According to a recent article by ace investigative reporter, Jason Leopold, Dick Cheney met with Bush in early June 2003, and told him that CIA agent Valerie Plame was the wife of Iraq war critic Joe Wilson and that she was responsible for sending Joe on a fact-finding mission to check out reports about Iraq's attempt to purchase uranium from Africa.
And the chat wasn't limited to Bush and Cheney. Other White House officials who also attended the meeting with Cheney and President Bush, Jason reports, included former White House Chief of Staff Andrew Card, then-National Security Adviser Condoleezza Rice, her former deputy Stephen Hadley, and Deputy White House Chief of Staff Karl Rove.
Furthermore, Jason says, during the second half of June 2003, Rove, Card, and other officials from Cheney's office kept Bush apprised on the progress of the campaign to discredit Wilson, in emails and internal White House memos, no less, some of which were only recently turned over to the special prosecutor's office, Jason says.
So, the big question is, how many members of the Wilson-Plame-assassination-squad have been interviewed by the FBI, how many have testified under oath before the grand jury, and most importantly for Bush and Cheney, how many have been able to stick to the same story.
Jason says that 36 administration officials have been interviewed which means 36 people would have to stay on message and repeat the same talking points. This would take a miracle.
On June 24, 2004, Bush was interviewed for about 70 minutes. The only other member of the Bush team in the room during the meeting was Jim Sharp, the private lawyer that Bush hired, according to White House press secretary, Scott McClellan.
"The leaking of classified information is a very serious matter," McClellan told reporters at the time. "No one wants to get to the bottom of this matter more than the president of the United States," he said.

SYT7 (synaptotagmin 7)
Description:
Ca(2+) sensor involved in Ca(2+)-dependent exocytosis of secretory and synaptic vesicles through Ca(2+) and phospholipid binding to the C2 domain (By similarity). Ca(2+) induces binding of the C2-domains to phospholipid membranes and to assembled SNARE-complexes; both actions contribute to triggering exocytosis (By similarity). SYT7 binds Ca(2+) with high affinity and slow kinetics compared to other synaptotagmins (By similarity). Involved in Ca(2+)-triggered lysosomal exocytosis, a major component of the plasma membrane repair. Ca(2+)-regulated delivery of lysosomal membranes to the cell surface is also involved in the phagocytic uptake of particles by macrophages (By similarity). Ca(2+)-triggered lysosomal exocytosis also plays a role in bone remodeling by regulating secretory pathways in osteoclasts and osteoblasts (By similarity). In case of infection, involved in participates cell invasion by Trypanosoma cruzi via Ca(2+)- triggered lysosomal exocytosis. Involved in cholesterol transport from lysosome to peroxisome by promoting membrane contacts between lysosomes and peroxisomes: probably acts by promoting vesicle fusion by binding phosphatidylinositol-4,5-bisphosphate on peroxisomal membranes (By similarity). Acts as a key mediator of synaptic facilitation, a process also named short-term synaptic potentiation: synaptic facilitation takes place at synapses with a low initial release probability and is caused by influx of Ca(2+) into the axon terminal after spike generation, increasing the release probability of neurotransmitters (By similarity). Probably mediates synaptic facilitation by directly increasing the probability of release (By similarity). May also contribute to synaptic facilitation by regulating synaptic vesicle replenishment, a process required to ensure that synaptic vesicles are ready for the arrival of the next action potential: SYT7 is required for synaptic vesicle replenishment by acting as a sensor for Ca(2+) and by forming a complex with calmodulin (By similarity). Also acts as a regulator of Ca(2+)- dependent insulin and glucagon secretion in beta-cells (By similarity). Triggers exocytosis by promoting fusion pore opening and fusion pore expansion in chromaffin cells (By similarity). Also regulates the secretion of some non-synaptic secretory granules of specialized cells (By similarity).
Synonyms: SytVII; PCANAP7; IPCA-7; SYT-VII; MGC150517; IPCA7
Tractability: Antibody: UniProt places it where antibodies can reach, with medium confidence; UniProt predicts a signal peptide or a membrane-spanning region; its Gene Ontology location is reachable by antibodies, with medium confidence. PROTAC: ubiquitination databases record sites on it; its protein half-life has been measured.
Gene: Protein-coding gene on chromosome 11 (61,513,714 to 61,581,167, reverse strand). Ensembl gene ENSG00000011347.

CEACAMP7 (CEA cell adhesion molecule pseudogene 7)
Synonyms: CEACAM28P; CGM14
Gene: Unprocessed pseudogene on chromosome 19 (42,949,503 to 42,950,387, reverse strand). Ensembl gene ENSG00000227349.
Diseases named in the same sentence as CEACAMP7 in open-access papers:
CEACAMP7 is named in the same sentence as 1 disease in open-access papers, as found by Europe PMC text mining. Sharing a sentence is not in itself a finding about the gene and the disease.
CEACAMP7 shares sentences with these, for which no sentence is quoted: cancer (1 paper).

I like that line, "no one wants to get to the bottom of this matter" more than Bush.
Yea sure. In a book released around the same time as Bush's interview, Joe Wilson, pointed the finger at Scooter Libby as the leaker, and the White House not only adamantly denied the claim, it accused Wilson of trying to bolster John Kerry's campaign.
If its any consolation to Fitzgerald, the President's memory was no better on September 30, 2003, a year before his interview, when talking to reporters at the University of Chicago. Bush never once mentioned the little group-think sessions in the White House to them either.
Instead, he just kept repeating the same talking points until he sounded like a drunk three sheets to the wind. But then who knows, maybe he was.
In reading Bush's statements, its important to understand that the sole issue raised by reporters was the question of who leaked Valerie's identify to the media, nothing about classified documents or anything else. So every comment refers to that issue only.
When a reporter asked, Do you think that the Justice Department can conduct an impartial investigation, considering the political ramifications of the CIA leak, and why wouldn't a special counsel be better?
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